The alignment of all cytochrome b and d-loop gene sequences was performed by the ClustalW method using the MegAlign module, which is based on joining the forward and reverse sequences for each individual by aligning them with the primer sequences, cutting the two chains, and joining them into a single chain. After alignment, for each dataset (cytochrome b sequences and d-loop sequences, respectively), the optimal substitution model was checked, using the jModelTest program [34] based on the Akaike Information Algorithm Criterion [35] (AIC). The best-fit models of nucleotide substitution were chosen using jModelTest. This program employs five distinct model selection procedures, including hierarchical and dynamical likelihood ratio tests (hLRT and dLRT), Akaike and Bayesian information criteria (AIC and BIC), and a decision theory method (DT). It also provides model-selection uncertainty estimates; parameter importance estimates; and model-averaged parameter estimates, including model-averaged tree topologies. Additionally, jModelTest provides novel tree optimization algorithms and model-averaged phylogenetic trees (determining both topology and branch length). The optimal substitution model for each analysis is shown in Table 5. Following the analysis, 22 variable sites (1.9%) were observed, of which 18 were informative sites (1.6%). In the case of d-loop sequences, the number of variable sites was 18 (2.0%), and the number of informative sites was 13 (1.4%).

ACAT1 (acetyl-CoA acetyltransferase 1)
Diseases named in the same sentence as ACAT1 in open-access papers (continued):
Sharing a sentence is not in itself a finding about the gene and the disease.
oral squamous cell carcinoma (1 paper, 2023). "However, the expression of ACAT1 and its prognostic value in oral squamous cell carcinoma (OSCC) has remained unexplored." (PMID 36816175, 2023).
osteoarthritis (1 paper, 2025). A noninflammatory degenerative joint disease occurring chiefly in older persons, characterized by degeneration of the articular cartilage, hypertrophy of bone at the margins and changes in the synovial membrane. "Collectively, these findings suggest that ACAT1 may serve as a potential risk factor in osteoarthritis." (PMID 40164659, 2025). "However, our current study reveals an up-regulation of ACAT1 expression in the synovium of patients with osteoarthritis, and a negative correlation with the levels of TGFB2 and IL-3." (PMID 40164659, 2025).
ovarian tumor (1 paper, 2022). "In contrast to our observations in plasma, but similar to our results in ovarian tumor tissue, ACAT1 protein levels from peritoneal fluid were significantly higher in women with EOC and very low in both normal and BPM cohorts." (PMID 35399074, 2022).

The optimal substitution model was chosen from a confidence interval of 100%, with eight candidate models for both cytochrome b TrN+I6 (with an estimated mean log-likelihood value of 1708.1951) and d-loop TPM3uf (with an estimated mean log-likelihood value of 1354.6687). The values for the nitrogenous base frequencies were 31.2% for A, 25.1% for T, 13.4% for G, and 30.2% for C (cytochrome b sequence). A<->G and T<->C type transversions had values of 4.4591 and 0.5005, respectively (Figure 6a), their ratio being 0.755 (Table 6).
In the case of d-loop gene sequences, the frequencies of the nitrogenous bases were as follows: 32.8% A, 29.0% T, 24.3% C, and 13.9% G. The Ti/Tv ratio showed a value of 5.107 (Table 6 and Figure 6b).

3.5. Haplotype Frequency Assessment by Analysis of Cytochrome b Gene Sequences and Mitochondrial d-Loop Control Region

By analyzing and interpreting the gene sequences of the two mitochondrial markers, four haplotypes with different frequencies were identified (T1, T2, T3/T4, and P′QT), into which the 32 individuals under study were classified (Figure 7).